On my walk i passed a small shop, where a kind gentleman (he called me "young man") sold his drawings picturing some professions, together with small texts describing what this profession was about. As his strong body odour (i.e. sweat) preceded him, I did not stay too long, just enough time to have a look at the chemist and the scientist.
A lot of street musicians, utterly remarkable a couple (mezzo-soprano and tenor) who sang opera and modern songs (time to say goodbye), yes, they were really good, and I guess they are both singing at the opera which is closed during the months July and August.
No Hare Krishna adherents in sight, but there will be still a chance to meez them in Berlin and Cologne, my next stops, I guess.
Yes, they call Dresden the Florence of the North, and a small are might remind of the latter, but, as there is only one Rome, there is also only one Florence, Dresden is an interesting place by itself, and it need not be compared to other places. Again very few headscarf ladies, I saw only a couple of them, I guess this is so, because the Eastern Germans have a reputation not to be very tolerant to people who are from another culture.
I bought me a day pass of the public transport and used ito to get around the city in various street cars; you really need no car in Dresden, the public transport net is excellent and rather cheap.
Took the hop-on-hop-off bus again and hpped off at the other side of the river Elbe to have a closer look at the small castles and parks situated in the hills. A great view over Dresden, and rather quiet there, not too many tourists. After walking around I went back to the road, where the bus was going along and walked on to the next stop. It turned out to be a long walk about 2-3 km, but I had time, and the weather was nice. Interestingly none of the bs drivers was of the gabby sort this day, I must have been extremely lucky the day before. I made another stop in a part of Dresden I had not explored yet and took some pictiures.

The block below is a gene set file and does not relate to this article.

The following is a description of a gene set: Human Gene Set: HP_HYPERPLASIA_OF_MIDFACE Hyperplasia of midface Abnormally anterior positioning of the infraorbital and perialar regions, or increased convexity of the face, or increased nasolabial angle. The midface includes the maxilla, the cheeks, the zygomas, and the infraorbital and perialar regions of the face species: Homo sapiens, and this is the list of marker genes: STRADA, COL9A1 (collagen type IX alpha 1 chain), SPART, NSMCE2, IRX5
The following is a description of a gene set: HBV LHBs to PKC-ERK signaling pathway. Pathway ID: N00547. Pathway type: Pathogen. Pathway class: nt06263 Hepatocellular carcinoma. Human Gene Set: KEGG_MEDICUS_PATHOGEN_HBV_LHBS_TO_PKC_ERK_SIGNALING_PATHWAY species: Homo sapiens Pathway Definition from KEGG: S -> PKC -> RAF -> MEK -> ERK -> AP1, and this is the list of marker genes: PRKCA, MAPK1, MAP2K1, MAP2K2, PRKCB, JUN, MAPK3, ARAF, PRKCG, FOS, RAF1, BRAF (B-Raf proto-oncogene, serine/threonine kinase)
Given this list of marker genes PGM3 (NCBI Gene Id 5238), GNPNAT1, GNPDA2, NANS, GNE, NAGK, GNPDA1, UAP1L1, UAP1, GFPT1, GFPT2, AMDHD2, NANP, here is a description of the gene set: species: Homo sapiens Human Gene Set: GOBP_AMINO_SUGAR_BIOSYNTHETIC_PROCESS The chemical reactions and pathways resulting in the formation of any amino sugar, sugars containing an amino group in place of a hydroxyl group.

Erich Lästner, a German author every kid of my generation knew, grew up there, I read some of his books, and watched some movies based on them, one of 1930, another of 1973 and tried to imagine how Dresden must have been when he grew up in the beginning of the 20th century. I cannot imagine the kids of nowadays still read Kästner, the times have so much changed. Maybe one of his books, the "flying classroom" (literally translated, I am nout sure he is known outside Germany) would still be popular among the young crowd.
I had a short conversation with an elderly gentleman, possibly retired, in front of my hotel, who had been here with his wife for one week; they had come by car, more than 300 kilometers, and in spite of the navigation system, they had had trouble to find the hotel, because they arrived at the wrong side of the station. He called me a young man, I really liked that, maybe due to the fact, that he took the elevator, and I the stairs, and we arrived at the same tome at our floor.
2.9. Woke up at 7 am and packed my things, this isreally becoming a routine, and my small suitcase is lighter, as I again leave some of my worn underwear in the trash bin, Jack Recher be praised.
Next stop will be Berlin, in a hotel called Big Mama, and there the saga continues...
Foto's bij verslag (42)
30 augustus 2015 22:56 | Door: p.
yea, i know they call dresden the florence of the north, but is that really so? i mean, they call a'dam the venice of the north, but when i visited a'dam the first time it fell short of such expectation big time.
dresden was heavily bombed during ww2, i hope the city center was spared.
30 augustus 2015 23:07 | Door: Lily
I'm surprised too that Dresden is so pretty. Was under the impression that there was little left after the war, how wrong could I be?
Hope there were no hiccups this time with uploading your story and photos.
2 september 2015 16:07 | Door: Lily
Jack Recher be praised!
Great to read about Dresden, my historical education has expanded through reading this blog. Got to check out the Kästner guy, flying classrooms!